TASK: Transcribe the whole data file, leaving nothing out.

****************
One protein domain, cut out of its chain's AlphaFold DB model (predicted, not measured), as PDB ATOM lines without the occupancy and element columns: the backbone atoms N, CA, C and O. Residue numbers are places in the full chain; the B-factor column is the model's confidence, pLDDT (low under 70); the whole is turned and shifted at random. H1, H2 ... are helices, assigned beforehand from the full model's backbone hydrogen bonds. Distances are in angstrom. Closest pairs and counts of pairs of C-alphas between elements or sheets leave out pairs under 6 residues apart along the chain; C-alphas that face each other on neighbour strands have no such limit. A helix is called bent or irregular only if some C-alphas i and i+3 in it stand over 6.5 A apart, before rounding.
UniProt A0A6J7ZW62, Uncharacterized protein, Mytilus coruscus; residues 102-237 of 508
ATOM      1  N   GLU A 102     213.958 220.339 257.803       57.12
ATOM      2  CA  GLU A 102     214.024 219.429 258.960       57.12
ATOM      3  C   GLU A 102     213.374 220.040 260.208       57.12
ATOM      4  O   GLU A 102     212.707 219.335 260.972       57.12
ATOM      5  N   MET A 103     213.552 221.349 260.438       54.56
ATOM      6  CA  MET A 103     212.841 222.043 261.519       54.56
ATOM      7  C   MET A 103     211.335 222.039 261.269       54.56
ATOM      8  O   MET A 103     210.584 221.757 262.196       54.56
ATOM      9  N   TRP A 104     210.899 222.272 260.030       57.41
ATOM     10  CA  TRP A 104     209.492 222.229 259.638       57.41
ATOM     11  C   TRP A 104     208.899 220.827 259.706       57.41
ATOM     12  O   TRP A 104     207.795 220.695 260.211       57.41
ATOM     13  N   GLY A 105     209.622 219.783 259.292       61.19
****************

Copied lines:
One protein domain, cut out of its chain's AlphaFold DB model (predicted, not measured), as PDB ATOM lines without the occupancy and element columns: the backbone atoms N, CA, C and O. Residue numbers are places in the full chain; the B-factor column is the model's confidence, pLDDT (low under 70); the whole is turned and shifted at random. H1, H2 ... are helices, assigned beforehand from the full model's backbone hydrogen bonds. Distances are in angstrom. Closest pairs and counts of pairs of C-alphas between elements or sheets leave out pairs under 6 residues apart along the chain; C-alphas that face each other on neighbour strands have no such limit. A helix is called bent or irregular only if some C-alphas i and i+3 in it stand over 6.5 A apart, before rounding.
UniProt A0A6J7ZW62, Uncharacterized protein, Mytilus coruscus; residues 102-237 of 508
ATOM      1  N   GLU A 102     213.958 220.339 257.803       57.12
ATOM      2  CA  GLU A 102     214.024 219.429 258.960       57.12
ATOM      3  C   GLU A 102     213.374 220.040 260.208       57.12
ATOM      4  O   GLU A 102     212.707 219.335 260.972       57.12
ATOM      5  N   MET A 103     213.552 221.349 260.438       54.56
ATOM      6  CA  MET A 103     212.841 222.043 261.519       54.56
ATOM      7  C   MET A 103     211.335 222.039 261.269       54.56
ATOM      8  O   MET A 103     210.584 221.757 262.196       54.56
ATOM      9  N   TRP A 104     210.899 222.272 260.030       57.41
ATOM     10  CA  TRP A 104     209.492 222.229 259.638       57.41
ATOM     11  C   TRP A 104     208.899 220.827 259.706       57.41
ATOM     12  O   TRP A 104     207.795 220.695 260.211       57.41
ATOM     13  N   GLY A 105     209.622 219.783 259.292       61.19